Updated Tuesday, August 3, 2021: Transportation officials reopened the westbound lanes of the Hernando de Soto bridge soon after this article published, ahead of schedule. All lanes are now open in both directions.
The trucking industry was dealt a big blow when the Arkansas Department of Transportation (ARDOT) shut down the Hernando de Soto Bridge on May 11. Inspectors found a major fracture in a deck beam, compromising the stability of the Interstate 40 bridge between Memphis, Tennessee, and eastern Arkansas.
The closure has put the most pressure on carriers of fuel, asphalt and other products that are sourced and delivered regionally in the mid-South. They typically have to load at one spot, then deliver to multiple locations in the region, making it extremely difficult to maneuver around the closure.
“If you’re in the regional economy there and you have historically relied on making multiple trips across the river in a shift, then you are still unable to do what you had otherwise done before,” Sharon Newton, president of the Arkansas Trucking Association, told FreightWaves.
According to Newton’s calculations, the trucking industry is losing $936,000 a day because of the closure. This is only a slight improvement from just over $1 million a month ago. However, transit times, which were as much as two hours for some carriers at the onset of the closure, have been cut to an average of about 15 minutes over the past several weeks.
Al Heringer IV, vice president of Star Transportation LLC in Jonesboro, Arkansas, has certainly felt the pain.
“We’ve tried to adjust the best we can, but it’s hard to move those guys back and forth on their schedules lots of times. We capitalize where we can,” Heringer told FreightWaves.
He’s keeping his chin up, saying that the situation has eased up a bit. The late June paving of an additional lane on the ramp coming off I-55 seemed to relieve some pressure going into Arkansas. But Heringer said some days are better than others.
“Sundays and Mondays we’re not having hardly any trouble getting back and forth,” Heringer stated. “But Friday and Saturday, those are heavy traffic days and it’s still a problem.”
Just like everyone else, Tennessee Department of Transportation (TDOT) Commissioner Clay Bright wants the bridge reopened as soon as possible. He told FreightWaves that TDOT has been taking a “full-court press” approach to the repairs ever since the bridge was closed.
He’s been on multiple calls each day with consultants, contractors, design engineers, and ARDOT and federal highway officials to make sure the repairs are done as efficiently and as safely as possible. TDOT personnel have been sifting through hundreds of pages of reports along the way. The process has been challenging because nothing like this has ever happened to the bridge.
“This process is not something that anybody else had ever done before, so the fix wasn’t sitting on a shelf. The response wasn’t sitting on a shelf,” Bright explained. “Everybody jumped in and rolled up their sleeves.”
As soon as the bridge was closed, crews had to make sure barge traffic could safely flow under it. This took a few days to achieve.
Next they had to begin installing steel plates on each side of the fracture to secure it. This allowed crews to repair the bridge by working on the bridge deck itself, rather than from on top of barges. This second phase was completed by July 4.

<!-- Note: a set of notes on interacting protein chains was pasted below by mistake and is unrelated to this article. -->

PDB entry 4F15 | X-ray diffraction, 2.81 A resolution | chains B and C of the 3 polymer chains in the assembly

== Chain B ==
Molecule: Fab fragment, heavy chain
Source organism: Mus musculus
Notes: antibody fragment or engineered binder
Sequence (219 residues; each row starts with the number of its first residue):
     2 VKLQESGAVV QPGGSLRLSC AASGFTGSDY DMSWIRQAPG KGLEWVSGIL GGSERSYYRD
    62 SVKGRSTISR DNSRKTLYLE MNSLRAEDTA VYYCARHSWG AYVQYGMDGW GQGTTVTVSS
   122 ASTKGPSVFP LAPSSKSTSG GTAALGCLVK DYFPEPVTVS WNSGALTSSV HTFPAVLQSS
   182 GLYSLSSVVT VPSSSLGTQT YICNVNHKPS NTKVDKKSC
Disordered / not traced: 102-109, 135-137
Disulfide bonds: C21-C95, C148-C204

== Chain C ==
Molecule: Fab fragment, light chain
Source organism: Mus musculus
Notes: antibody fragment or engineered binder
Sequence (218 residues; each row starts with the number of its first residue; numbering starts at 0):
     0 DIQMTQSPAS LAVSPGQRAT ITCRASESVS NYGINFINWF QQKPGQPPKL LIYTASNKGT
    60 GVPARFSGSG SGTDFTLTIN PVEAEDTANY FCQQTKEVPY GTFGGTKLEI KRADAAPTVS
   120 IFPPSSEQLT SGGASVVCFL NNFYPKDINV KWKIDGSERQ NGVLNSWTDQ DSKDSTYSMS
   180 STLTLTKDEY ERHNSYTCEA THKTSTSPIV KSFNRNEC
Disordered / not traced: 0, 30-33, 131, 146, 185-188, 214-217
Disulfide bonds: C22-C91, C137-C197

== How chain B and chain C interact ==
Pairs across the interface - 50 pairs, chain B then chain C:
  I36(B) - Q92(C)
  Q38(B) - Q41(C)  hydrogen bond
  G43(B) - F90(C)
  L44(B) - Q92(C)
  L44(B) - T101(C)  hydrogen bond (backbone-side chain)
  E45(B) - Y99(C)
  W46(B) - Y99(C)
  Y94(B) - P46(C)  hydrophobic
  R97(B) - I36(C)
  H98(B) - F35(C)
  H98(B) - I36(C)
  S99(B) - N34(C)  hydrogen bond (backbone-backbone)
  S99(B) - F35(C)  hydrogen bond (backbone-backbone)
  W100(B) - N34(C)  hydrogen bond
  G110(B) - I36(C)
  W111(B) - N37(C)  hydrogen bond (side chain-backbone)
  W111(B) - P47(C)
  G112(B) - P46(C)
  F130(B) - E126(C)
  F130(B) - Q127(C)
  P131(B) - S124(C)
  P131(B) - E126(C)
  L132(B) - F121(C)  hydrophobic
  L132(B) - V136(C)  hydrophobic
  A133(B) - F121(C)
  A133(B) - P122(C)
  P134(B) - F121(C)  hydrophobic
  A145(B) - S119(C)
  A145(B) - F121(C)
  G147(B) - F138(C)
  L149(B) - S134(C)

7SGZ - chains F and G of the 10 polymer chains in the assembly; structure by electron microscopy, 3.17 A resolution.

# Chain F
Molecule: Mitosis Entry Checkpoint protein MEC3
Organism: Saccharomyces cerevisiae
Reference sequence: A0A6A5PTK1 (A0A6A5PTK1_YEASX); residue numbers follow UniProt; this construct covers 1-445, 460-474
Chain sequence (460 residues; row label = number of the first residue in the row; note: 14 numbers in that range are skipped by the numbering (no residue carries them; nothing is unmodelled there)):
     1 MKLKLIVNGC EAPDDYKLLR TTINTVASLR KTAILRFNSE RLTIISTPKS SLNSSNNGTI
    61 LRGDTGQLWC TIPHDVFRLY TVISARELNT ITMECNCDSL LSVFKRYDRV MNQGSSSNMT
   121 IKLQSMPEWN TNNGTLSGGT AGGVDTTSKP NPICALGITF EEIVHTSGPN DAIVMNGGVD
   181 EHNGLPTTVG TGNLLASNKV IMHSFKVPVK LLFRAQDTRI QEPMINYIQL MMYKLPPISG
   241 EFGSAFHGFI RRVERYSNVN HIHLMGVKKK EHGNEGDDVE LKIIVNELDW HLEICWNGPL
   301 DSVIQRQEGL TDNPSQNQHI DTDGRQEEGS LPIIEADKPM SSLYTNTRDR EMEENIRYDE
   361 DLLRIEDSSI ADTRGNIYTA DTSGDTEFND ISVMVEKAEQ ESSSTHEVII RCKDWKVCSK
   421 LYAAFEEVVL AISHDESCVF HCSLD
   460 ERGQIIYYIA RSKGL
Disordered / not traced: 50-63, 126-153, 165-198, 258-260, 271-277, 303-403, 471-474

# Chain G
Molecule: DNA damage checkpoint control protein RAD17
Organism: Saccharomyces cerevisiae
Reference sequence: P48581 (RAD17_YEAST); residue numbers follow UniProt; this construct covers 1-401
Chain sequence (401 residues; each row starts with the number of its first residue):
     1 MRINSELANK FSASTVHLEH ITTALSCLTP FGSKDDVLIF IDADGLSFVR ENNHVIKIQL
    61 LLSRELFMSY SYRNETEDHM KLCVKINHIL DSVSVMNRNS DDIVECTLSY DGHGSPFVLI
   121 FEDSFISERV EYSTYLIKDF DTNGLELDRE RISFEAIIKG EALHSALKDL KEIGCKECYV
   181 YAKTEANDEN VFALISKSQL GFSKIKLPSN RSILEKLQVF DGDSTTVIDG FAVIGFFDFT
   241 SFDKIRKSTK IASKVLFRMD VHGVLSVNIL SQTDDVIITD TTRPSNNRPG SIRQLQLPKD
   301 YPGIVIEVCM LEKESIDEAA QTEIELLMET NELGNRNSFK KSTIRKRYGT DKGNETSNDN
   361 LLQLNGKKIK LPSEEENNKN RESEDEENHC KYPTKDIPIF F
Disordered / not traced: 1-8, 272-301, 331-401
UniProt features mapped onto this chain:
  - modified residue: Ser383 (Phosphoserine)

Meanwhile, on June 2, inspection of the bridge commenced. Crews inspected every weld on the bridge using ultrasound so they could see into the welds, ensuring there were no problems. They have found anomalies along the way, had more steel plates fabricated, then bolted them down in these areas. This process was ongoing as of late July.
TDOT even pulled crews off projects from other states and Mexico to help speed up the process. The biggest issue — nobody involved with the repairs was involved with the original construction of the bridge and, according to Bright, very few records or CAD files for the bridge exist.
“How would you like to be put in the position of being an engineer and saying, ‘Everything I’ve looked at looks good. I’m comfortable opening the bridge that’s 50 years old,’ and you had nothing to do with the design of it?” Bright asked.
He went on to say that the original contract for the repairs was for $4 million to $5 million, but the total will be a bit higher due to ongoing inspections and plate installations. The cost will be covered by state and federal fuel tax revenues which, as of late July, totaled $2.4 billion, with an allowance of $1.5 billion for roads and bridges.
While carriers and shippers won’t be able to recoup their losses caused by the closure, Newton believes they would be happy if the bridge reopened within 90 days of closing.
Heringer thought it would take longer and is looking forward to his drivers getting back to their normal schedules. However, he’s going to ease them into it once the bridge is back open.
“Just to make sure we’re not moving guys around and then having to turn around and go back to it, we’ll probably wait a couple weeks and see how it’s all going,” Heringer added.
The original plan was to reopen the bridge by the end of July, but Bright said early August was a more realistic goal. TDOT and ARDOT officials reopened eastbound lanes Saturday evening, several days after FreightWaves spoke with Bright. In a July 30 news release, they said they would reopen the westbound lanes August 6.
“I hope I don’t ever have the chance to see if I could do it quicker,” Bright exclaimed.
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